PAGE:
Senate Passes Commercial Space Bill, Extends ISS to 2024

Senate Passes Commercial Space Bill, Extends ISS to 2024

The Senate passed the Commercial Space Launch Competitiveness Act, S. 1297, today (August 4) by unanimous consent.  The broadly cast bill not only deals with several issues directly related to commercial space launch, but also extends operation of the International Space Station (ISS) to 2024.

The bill, sponsored by Sen. Ted Cruz (R-TX), who chairs the Space, Science and Competitiveness Subcommittee of the Senate Commerce, Science, and Transportation Committee, was approved by the committee on May 20 and formally reported from committee on July 22.  Cosponsors include Republican Senators Marco Rubio (R-FL) and Cory Gardner (R-CO) and Democrats Sen. Bill Nelson (D-FL) and Sen. Gary Peters (D-MI).  

Cruz said the bill carries forward “President Reagan’s torch” by making a commitment to continued support of the commercial space sector.   The original Commercial Space Launch Act was enacted in 1984 during Reagan’s presidency.   It also extends the U.S. commitment to ISS operations through 2024.   President Reagan initiated the space station program in his 1984 State of the Union Address.  Cruz also tied the legislation to Texas interests, noting that it “recognizes that Texas has a major stake in space exploration” and the ISS commitment signifies that Johnson Space Center employees “will continue to play a vital role in the future” of human spaceflight.

Nelson, the top Democrat on the full committee, said the bill will “help clear the way for the commercial space companies to grow and thrive on Florida’s Space Coast and across the nation” and help “with our push to explore Mars.”

In addition to the extension of ISS to 2024, the bill —

  • extends to 2020 the “learning period” for commercial human spaceflight whereby the FAA cannot promulgate new regulations except under certain circumstances (sometimes called a “moratorium,” it currently expires on September 30, 2015);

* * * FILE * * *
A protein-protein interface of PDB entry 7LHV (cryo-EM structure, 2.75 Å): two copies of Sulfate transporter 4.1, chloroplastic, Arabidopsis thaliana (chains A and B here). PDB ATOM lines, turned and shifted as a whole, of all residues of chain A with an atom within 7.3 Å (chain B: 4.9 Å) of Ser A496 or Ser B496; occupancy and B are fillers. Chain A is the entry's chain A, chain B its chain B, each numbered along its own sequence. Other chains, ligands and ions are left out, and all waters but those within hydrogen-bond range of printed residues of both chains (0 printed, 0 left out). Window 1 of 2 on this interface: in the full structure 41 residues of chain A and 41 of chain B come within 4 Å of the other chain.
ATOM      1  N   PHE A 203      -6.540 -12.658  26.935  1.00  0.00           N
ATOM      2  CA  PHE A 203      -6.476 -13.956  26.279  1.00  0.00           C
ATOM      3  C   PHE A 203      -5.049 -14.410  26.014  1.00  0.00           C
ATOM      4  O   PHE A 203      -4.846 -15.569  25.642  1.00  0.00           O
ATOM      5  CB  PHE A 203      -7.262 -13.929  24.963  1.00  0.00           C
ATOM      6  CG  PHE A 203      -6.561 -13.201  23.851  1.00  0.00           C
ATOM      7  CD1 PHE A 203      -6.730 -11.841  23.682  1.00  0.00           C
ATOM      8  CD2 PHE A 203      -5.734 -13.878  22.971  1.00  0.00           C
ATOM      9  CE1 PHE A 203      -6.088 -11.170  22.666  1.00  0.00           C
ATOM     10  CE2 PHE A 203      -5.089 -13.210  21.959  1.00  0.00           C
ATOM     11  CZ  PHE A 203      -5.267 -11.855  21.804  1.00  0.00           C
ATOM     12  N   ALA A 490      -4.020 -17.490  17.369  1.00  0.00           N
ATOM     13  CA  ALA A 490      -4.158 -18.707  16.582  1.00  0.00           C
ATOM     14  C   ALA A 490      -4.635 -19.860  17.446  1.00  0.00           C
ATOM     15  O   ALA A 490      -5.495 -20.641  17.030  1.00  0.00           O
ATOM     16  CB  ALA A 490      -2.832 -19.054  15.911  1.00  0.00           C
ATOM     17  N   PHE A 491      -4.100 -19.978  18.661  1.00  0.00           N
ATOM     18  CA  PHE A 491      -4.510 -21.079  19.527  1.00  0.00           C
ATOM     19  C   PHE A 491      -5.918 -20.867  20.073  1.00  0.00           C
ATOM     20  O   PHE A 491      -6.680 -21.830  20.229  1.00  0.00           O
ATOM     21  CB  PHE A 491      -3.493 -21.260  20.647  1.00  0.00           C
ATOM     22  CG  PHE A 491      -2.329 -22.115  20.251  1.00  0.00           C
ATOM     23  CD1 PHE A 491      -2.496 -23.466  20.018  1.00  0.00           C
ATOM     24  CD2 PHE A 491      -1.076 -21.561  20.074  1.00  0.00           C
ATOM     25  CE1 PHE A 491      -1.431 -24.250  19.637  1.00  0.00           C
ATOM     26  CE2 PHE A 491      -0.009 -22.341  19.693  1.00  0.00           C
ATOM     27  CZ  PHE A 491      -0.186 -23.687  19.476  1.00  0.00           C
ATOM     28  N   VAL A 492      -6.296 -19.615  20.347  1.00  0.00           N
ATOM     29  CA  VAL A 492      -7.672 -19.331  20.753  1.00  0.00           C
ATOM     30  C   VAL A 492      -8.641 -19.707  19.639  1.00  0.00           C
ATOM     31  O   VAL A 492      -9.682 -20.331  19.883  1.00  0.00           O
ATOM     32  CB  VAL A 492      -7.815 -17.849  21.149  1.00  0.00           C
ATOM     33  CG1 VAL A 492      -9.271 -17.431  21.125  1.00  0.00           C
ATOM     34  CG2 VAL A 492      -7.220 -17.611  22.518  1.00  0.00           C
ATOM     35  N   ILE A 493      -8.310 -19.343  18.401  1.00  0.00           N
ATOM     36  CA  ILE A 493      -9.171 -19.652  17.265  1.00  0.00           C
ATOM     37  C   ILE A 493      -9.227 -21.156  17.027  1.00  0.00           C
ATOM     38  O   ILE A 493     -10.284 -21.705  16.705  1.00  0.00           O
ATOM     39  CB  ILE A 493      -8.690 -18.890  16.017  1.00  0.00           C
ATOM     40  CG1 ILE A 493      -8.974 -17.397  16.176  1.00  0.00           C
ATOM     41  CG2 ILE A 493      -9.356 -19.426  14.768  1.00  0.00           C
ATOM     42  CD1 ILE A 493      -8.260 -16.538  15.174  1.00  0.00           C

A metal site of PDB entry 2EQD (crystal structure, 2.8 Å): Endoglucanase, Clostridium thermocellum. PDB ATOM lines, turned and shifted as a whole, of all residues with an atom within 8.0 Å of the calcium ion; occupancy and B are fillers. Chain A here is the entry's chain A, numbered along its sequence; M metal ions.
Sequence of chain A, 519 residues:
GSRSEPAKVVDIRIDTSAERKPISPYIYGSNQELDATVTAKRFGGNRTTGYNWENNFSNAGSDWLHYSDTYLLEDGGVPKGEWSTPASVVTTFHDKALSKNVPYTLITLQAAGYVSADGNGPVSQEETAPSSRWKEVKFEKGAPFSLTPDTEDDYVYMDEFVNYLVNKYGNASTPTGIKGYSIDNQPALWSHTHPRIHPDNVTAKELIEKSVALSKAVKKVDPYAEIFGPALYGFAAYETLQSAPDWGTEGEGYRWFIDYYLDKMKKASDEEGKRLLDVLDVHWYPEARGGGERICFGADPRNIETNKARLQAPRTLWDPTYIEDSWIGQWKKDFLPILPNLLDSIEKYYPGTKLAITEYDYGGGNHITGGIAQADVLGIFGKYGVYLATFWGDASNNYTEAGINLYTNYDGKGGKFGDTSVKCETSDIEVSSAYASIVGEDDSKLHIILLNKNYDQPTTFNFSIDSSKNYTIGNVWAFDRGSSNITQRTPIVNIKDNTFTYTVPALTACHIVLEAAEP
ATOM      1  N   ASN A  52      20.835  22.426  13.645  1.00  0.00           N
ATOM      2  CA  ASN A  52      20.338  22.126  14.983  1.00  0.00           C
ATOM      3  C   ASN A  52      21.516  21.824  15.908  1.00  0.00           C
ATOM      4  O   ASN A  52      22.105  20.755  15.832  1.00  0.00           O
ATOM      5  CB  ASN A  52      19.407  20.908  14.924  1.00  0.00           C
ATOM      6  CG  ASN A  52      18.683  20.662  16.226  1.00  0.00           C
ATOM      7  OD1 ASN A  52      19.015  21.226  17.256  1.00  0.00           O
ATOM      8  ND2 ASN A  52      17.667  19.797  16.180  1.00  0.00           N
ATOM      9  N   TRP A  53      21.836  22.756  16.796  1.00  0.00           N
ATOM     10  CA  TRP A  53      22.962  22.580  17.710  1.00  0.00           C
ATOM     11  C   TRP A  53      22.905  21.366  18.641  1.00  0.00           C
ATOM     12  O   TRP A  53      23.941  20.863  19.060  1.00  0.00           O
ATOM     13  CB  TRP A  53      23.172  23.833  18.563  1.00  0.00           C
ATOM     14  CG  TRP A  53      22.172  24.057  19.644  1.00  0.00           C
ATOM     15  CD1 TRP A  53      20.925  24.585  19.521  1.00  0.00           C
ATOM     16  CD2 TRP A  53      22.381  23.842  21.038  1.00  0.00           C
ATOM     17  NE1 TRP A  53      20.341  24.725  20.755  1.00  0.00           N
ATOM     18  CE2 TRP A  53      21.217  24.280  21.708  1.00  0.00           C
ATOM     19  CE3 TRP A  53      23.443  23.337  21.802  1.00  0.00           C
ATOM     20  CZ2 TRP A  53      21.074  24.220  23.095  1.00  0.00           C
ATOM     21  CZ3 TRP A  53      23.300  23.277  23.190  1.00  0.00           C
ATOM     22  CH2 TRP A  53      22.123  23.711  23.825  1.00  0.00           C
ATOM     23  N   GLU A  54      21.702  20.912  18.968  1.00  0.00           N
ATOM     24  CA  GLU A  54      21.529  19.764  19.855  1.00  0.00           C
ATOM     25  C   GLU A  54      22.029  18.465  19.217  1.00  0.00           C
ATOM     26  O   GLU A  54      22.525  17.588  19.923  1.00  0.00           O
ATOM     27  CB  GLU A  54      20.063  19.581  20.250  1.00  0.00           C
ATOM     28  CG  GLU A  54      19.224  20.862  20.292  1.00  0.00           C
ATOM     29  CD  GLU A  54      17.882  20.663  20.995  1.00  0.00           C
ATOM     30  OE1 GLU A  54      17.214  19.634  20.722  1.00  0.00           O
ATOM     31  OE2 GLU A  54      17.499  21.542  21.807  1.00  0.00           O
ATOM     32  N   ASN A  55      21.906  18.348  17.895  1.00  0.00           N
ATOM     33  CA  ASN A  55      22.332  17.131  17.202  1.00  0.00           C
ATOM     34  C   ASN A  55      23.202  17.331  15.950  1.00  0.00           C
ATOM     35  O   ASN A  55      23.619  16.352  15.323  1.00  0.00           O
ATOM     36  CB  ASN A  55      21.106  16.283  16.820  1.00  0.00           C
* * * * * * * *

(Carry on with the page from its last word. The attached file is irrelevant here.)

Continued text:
• extends FAA’s authority to indemnify commercial space launch companies from third party liability claims for certain amounts of money until 2020 (current authority expires on December 31, 2016);
  • establishes a new “Government Astronaut” category of passenger on commercial spaceflights separate from crew and spaceflight participants;
  • asks the White House Office of Science and Technology Policy, in consultation with NASA and other government agencies, to assess and recommend approaches for the oversight of commercial space activities; and
  • asks for a report on how to streamline the process for obtaining licenses and permits for innovative launch vehicles, such as hybrids that use both aircraft and rockets.

The House passed a related bill, the Spurring Private Aerospace Competitiveness and Entrepreneurship (SPACE) Act, H.R. 2262, on May 21.  There are many differences between the House and Senate bills, and the House bill passed against strong Democratic objections, but there also are similarities providing a basis for conference discussions.

President Obama decided last year that the United States would continue operations of ISS to 2024, but current law says only that it will operate “at least through 2020.”  That does not preclude operations beyond 2020, but some argue that the later date should also be stated in law.   Canada and Russia have agreed with the proposal to continue operations through 2024; Japan and Europe have not done so yet.

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